Violent crime peaked in 2004, and nearby neighborhoods that were supposed to serve as entertainment districts for Munger Place — Deep Ellum and Lower Greenville among them — were either in decline or simply treacherous. This area of Dallas was fairly bleak. Gunshots were a constant. This was years before the so-called Texas Miracle and a decade before Tinder, which now seems filled with smiling upper-middle-class transplants from Boston, all within a mile radius of the place. For perspective, there were 110 fewer murders in Dallas in 2014 than there were in 2004. The changes in neighborhoods such as Munger Place were gradual. It was completely normal for friends’ cars to be broken into four or five times in a very short period. I had no idea why anyone would want to live here. No Victorian-style abode could be worth such headaches. But they told me it had its perks. Friends would California-roll through stop signs practically in full view of the police, marijuana smoke drifting lazily out of the car windows. I was amazed at the nonchalance. “You have to really be doing something around here for a cop to notice you,” they would say. Not one to partake myself, I was both impressed and terrified.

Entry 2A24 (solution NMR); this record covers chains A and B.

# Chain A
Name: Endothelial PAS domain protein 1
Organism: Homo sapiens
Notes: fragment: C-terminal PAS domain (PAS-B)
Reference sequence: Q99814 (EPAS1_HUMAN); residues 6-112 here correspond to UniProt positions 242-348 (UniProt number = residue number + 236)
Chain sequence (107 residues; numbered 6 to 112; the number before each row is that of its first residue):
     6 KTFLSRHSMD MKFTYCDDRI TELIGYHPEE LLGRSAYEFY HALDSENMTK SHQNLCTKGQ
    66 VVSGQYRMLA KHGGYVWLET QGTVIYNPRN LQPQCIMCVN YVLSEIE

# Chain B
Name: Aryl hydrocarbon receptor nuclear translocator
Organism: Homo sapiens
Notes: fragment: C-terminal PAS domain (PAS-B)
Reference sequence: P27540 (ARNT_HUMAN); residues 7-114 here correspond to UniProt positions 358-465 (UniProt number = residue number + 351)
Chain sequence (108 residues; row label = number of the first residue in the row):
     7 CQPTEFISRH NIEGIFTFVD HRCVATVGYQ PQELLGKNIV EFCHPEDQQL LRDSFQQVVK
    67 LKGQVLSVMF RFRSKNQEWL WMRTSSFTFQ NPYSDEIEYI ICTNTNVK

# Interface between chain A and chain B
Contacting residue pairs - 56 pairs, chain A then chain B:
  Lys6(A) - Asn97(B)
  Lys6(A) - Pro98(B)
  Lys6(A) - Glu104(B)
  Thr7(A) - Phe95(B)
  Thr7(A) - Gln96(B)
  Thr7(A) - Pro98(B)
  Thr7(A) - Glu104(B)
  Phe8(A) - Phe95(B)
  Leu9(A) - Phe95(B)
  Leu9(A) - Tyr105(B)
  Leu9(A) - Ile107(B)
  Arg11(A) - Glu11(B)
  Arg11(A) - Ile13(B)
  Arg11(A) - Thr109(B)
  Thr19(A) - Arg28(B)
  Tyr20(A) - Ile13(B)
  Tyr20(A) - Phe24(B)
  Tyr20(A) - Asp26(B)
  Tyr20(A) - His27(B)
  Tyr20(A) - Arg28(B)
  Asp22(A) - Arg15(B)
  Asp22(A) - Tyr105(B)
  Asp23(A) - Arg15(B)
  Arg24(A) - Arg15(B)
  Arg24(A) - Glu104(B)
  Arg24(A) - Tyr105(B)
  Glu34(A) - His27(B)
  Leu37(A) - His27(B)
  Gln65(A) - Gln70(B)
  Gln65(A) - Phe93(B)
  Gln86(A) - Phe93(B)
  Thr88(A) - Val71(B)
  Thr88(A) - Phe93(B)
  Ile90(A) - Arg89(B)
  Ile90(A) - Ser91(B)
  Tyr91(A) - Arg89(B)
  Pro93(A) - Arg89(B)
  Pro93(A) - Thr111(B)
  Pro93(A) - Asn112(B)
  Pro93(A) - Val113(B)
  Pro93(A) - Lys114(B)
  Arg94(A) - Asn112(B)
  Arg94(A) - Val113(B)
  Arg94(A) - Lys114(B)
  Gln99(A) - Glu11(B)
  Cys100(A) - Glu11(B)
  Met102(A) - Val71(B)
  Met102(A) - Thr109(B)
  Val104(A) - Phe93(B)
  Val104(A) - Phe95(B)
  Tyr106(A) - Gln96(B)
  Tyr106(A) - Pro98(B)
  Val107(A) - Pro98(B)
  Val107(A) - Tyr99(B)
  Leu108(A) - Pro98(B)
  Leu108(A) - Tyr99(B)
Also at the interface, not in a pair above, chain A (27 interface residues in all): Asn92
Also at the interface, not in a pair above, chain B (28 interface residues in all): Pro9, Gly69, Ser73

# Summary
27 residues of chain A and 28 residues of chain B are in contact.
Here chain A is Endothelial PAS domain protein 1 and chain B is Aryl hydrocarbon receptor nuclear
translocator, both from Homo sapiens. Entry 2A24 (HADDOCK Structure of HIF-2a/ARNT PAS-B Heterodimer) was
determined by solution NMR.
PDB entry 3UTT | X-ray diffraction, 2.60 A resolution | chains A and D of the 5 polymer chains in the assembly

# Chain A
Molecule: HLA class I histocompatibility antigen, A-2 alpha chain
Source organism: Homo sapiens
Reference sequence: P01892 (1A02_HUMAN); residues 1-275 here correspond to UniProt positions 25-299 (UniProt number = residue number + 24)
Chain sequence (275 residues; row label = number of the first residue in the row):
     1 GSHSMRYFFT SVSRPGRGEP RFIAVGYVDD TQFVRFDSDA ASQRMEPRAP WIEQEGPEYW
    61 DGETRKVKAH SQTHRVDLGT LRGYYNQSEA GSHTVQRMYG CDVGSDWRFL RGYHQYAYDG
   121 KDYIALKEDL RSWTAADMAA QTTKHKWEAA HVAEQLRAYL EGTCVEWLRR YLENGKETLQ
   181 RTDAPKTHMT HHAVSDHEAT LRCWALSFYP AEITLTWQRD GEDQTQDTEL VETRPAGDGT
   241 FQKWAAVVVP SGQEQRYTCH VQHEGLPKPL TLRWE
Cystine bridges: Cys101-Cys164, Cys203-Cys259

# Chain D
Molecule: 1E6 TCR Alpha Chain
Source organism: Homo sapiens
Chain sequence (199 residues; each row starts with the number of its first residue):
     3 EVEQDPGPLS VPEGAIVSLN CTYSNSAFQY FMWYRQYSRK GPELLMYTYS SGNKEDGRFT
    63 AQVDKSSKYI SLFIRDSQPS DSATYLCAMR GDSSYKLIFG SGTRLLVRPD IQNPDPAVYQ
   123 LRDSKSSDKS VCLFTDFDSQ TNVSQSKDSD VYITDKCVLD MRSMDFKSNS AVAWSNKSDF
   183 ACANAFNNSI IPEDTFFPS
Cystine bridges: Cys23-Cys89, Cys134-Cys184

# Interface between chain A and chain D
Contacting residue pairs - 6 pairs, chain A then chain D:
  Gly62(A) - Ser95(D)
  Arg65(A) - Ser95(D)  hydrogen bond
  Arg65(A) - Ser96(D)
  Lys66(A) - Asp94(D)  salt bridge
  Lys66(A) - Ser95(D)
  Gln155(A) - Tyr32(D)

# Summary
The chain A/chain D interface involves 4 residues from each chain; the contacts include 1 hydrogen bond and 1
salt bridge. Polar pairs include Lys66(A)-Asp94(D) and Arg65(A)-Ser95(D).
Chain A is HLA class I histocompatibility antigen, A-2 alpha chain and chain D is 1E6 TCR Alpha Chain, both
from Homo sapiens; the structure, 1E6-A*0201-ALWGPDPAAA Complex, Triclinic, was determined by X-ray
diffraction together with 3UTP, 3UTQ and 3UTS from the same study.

When I ask Jessica what she remembers of the little gray house she lived in on Junius Street in 2004, she says, “There was a hooker living downstairs. Gunshots at 3 p.m. and helicopter and high-speed chases through the neighborhood at night. Why was I living there at such a young age?” She is now married to an attorney and lives “in the Plano of Atlanta.” At one point, Jessica had an exotic-dancer pole bolted into her own living room floor at a house on Tremont Street. It was slightly out of the Munger Place Historic District, in equally troubled Junius Heights. “I’m trying to liven up the ’burbs now,” she says.